Meetings often get a bad reputation for being unnecessary, long or boring. But meetings fuel action, surface ideas and pull people together.
Many times, I find when I am leading a team of leaders in church, we are together only when we are on – preparing for the event, leading the event, or working with people. Though there are many “community” benefits to working together toward a common goal, the constant “go mode” doesn’t allow for deeper conversation or preparation.
A community focused team meeting will open up space for conversation without the pressure of immediate performance.
If you are the lead youth worker, volunteer or paid, it’s your job to pull your team together from time to time for connection, vision, planning and friendship building.
A community focused youth worker volunteer meeting will:
- allow you to invite other potential leaders to join you in serving in future ministry capacities.
- open conversation about the ministry to students in your church and how you can grow in it.
- allow the leader to share a vision of ministry and some practical steps for this season.
- give a chance for team members to grow friendships and sense belonging.
- give an opportunity for leaders from various areas (youth group, Sunday school etc) to connect and share.
- provide time and space for prayer on behalf of the students.
- allow the team to learn and grow together.
The format will vary as much as church styles and team configurations do. But here are a couple community focused meeting possibilities to get you thinking:
Early Saturday Morning – meet at the church from about 8:00 – 10:00, before the rest of the day gets too busy. Have some breakfast, plan, pray, connect and work on your ministry together.
Weekday Evening – meet for dessert in someone’s home (or at a restaurant) at about 7:00 pm. Play a quick, simple game, pray, have a devotion together and tell stories about the ministry.
Sunday Afternoon – meet together in a meeting format to discuss vision, planning and sharpening your ministry to students. Then have some pizza (or other food) and play a game together before concluding.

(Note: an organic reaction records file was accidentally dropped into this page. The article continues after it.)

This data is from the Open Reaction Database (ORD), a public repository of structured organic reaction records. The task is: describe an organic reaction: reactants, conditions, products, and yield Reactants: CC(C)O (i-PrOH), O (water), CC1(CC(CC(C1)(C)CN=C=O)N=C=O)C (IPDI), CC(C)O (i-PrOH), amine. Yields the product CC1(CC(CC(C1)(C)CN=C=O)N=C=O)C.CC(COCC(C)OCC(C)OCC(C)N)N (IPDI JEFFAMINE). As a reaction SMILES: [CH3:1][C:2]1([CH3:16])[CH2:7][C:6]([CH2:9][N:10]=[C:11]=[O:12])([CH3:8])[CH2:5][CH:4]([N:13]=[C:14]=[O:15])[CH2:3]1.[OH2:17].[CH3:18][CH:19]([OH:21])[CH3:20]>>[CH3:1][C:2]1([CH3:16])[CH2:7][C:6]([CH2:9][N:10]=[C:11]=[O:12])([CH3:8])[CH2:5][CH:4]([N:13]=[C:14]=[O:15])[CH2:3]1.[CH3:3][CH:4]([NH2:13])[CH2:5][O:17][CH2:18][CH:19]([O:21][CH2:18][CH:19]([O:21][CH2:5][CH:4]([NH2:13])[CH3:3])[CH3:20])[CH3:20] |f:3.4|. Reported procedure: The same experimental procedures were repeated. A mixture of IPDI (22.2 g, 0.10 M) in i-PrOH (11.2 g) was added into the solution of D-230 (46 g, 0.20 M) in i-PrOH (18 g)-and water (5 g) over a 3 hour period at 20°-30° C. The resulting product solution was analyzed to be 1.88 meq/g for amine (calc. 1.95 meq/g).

A meeting like this, even once a semester, will go along way toward building community in your leadership team.
How can a leader help develop the team?
It’s a question I’ve often asked. Sometimes teams read a book together. Other times, you can take a look at an article from a student ministry blog or magazine. You can read scripture together. Every time I lead a meeting I wish for something I can print out to quickly read and discuss. So here are some topics you might choose from for your next meeting:
- How your team can give more ministry away to students in your church.
- The importance of a funny bone in leaders – not taking ourselves too seriously.
- How the leadership team can stay refreshed in ministry – for the long haul.
- Why students leave the church and what we can do about it.
- A vision behind adequate funding for student ministry.
Here’s a new resource for you!
We have compiled the topics mentioned above and eight others into a new resource called STUDENT MINISTRY LEADERS DEVOTIONS AND DEVELOPMENT. This resource includes 13 one page printouts (or links) that can be shared with your team. Each sheet contains 1) a short thought geared to student ministry leadership, 2) a quote, 3) action steps, 4) discussion questions, 5) scripture and 6) a prayer.
We are offering it for $23.99 and it is available for immediate download once purchased. If it’s helpful to you, we’d be honored to have you use it for your ministry. You can check out a free sample here.
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